The Society organizes several programs that occur on a regular or semi-regular basis. In contrast to our signature events, which hold nationwide significance, the Society’s ongoing programs are created to fulfill the local need of promoting Japanese culture within the Nation’s Capitol area.
While these programs cover a wide range of subjects – from the history of Christianity in Japan to whiskey tastings – their shared goal is to introduce Americans to the many facets of Japanese culture that may not be as publicized within the mainstream media or popular culture.
There are two broad categories of JASWDC’s ongoing programs: policy programs and social programs.
Public Affairs / Policy Programs
Japan 360 – Japan 360 is a series of programs held throughout the year that take a look at Japan, as well as US-Japan relations, from every angle. These talks cover a wide range of topics, including economics and business, science and technology, society and social issues, domestic policies and current events, history, foreign affairs and national security, and traditional and popular culture. We encourage everyone to broaden their interests in Japan and attend one or two (or more!) parts of the Japan 360 series.
Some past topics have included:
- Japan Matters: Why Japan Will Always be Important to America
- Growing up Global: Third Culture Kids
- The Japanese Tea Ceremony: Tea Life, Tea Mind
- Japan’s Agri-Food Sector & the TPP
- Buddhism in Japan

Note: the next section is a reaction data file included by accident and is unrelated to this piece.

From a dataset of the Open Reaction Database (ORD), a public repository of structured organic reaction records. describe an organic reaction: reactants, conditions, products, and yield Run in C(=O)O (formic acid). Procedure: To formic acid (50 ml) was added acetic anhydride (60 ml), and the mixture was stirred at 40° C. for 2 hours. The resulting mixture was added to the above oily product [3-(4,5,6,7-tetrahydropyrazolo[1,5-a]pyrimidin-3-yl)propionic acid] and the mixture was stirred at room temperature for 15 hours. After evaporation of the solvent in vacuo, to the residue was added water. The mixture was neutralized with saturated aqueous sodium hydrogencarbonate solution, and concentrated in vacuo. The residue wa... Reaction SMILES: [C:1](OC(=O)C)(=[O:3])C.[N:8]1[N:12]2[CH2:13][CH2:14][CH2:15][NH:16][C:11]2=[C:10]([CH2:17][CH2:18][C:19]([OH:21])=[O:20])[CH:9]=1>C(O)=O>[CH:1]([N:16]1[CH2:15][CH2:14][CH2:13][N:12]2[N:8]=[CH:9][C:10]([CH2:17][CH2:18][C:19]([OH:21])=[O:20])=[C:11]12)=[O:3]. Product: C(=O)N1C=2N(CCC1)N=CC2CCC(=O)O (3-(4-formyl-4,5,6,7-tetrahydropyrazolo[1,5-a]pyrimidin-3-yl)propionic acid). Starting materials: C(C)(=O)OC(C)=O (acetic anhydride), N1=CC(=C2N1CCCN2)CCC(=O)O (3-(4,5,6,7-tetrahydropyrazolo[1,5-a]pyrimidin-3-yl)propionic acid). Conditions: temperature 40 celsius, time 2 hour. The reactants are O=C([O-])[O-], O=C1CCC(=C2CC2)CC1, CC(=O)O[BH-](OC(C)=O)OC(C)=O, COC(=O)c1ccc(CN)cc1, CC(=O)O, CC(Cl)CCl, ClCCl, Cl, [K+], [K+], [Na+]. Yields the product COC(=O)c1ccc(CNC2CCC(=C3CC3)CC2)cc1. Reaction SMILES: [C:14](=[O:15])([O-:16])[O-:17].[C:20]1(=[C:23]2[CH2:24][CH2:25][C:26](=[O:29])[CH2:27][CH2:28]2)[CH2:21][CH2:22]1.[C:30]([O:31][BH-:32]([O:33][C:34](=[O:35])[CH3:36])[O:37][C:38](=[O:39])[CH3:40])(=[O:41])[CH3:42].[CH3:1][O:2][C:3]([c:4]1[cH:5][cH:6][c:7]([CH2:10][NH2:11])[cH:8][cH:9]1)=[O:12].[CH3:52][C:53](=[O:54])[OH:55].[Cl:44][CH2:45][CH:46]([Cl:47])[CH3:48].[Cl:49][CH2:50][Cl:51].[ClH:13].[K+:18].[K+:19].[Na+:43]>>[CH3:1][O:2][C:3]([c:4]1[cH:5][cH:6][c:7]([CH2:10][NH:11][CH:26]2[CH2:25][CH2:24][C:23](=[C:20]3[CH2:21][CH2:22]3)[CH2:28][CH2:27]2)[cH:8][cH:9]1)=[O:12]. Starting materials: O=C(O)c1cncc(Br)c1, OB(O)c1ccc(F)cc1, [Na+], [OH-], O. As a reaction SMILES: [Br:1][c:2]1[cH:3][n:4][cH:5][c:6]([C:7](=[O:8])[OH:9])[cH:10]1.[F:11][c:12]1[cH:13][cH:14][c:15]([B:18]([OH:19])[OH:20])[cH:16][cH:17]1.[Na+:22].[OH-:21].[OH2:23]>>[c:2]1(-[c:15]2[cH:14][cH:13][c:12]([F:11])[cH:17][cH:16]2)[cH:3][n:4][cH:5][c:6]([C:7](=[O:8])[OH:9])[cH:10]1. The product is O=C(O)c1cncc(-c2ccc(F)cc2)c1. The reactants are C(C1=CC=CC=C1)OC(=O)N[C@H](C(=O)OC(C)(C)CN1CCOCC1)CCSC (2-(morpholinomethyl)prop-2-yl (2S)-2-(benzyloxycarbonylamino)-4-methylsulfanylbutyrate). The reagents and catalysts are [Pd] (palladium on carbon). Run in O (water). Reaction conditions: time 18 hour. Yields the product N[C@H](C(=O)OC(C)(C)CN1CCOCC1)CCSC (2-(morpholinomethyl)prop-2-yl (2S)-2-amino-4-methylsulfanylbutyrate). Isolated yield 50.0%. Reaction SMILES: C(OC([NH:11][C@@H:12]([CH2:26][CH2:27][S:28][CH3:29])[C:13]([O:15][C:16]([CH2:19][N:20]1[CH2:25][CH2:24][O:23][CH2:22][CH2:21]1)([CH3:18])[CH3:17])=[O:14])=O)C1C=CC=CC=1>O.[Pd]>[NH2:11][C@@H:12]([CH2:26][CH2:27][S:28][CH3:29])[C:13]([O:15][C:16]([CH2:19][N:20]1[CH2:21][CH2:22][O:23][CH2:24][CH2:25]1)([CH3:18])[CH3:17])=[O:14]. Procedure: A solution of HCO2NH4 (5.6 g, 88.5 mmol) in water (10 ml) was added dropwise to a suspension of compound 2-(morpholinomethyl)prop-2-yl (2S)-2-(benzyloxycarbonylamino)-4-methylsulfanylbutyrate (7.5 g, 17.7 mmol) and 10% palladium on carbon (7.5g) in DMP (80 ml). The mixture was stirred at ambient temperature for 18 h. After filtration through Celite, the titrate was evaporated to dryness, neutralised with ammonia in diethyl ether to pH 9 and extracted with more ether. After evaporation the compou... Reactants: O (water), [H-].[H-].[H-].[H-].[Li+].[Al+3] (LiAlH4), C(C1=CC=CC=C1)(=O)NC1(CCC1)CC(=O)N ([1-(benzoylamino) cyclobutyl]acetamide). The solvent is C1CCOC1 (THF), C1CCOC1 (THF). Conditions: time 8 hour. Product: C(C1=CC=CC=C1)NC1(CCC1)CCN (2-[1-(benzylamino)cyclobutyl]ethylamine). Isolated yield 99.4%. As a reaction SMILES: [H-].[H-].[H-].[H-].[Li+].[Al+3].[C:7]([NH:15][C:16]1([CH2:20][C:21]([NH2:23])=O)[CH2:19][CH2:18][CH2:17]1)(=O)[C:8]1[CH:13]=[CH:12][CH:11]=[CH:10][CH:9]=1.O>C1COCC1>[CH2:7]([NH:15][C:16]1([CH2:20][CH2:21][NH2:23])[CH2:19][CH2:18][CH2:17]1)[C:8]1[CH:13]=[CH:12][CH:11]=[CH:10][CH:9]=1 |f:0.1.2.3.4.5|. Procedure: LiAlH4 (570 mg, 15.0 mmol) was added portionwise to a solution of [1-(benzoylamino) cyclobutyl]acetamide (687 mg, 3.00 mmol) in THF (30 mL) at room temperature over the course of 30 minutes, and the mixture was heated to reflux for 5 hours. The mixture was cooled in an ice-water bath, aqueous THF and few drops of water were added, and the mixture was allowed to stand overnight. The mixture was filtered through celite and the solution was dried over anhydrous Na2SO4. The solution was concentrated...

Networking Nights – JASWDC holds networking nights several times a year. Whether they are themed, such as our Tanabata Networking Night held during the summer with yukata and kakigoori, or held in collaboration with other organizations such as the Japan Global Initiative (JGI) study abroad students, these events are designed to bring people with the same interests together to talk, mingle, and eat! The Society’s networking nights gather a wide range of people from different fields and backgrounds, but everyone has one thing in common: a connection to Japan.
Bonenkai – The Society’s Bonenkai, or year-end party, is held to celebrate the passing of the current and to welcome the upcoming one. Held in the JASWDC office, the annual bonenkai brings together both JASWDC members and non-members alike.
Sake/Shochu/Whiskey Events – The world of traditional Japanese alcohol is one that is highly complex in nature. The production of sake, shochu, and Japanese whiskey is a combined narrative of Japanese and American history, art, agriculture, and a never-ending quest for beauty even in the smallest things. JASWDC’s sake, shochu, and whiskey events are both educational and fun – whether it is a tasting, a sake vs. shochu “contest,” or any other kind of program, we are sure to satisfy your palate.
Karaoke Events – Occasionally JASWDC will sponsor karaoke events at local karaoke boxes (with Japanese songs!) in Washington DC as an opportunity to meet new people and bring friends out to have a good time. These evenings include food, drink, and song – but you have to come ready to sing!
Izakaya Pub Quiz – Traditionally held in collaboration with the JET Alumni Association of DC (JETAADC), the Izakaya Pub Quiz is a spin on the traditional trivia games held at bars.
The J-Book Club meets monthly to discuss both fiction and non-fiction books that are related to Japan in some way. Whether the book is about Japan/the language/its customs, is set in Japan, or was written by a Japanese author, the club brings together those who wish to marry their two interests of Japan (or simply other cultures) and literature.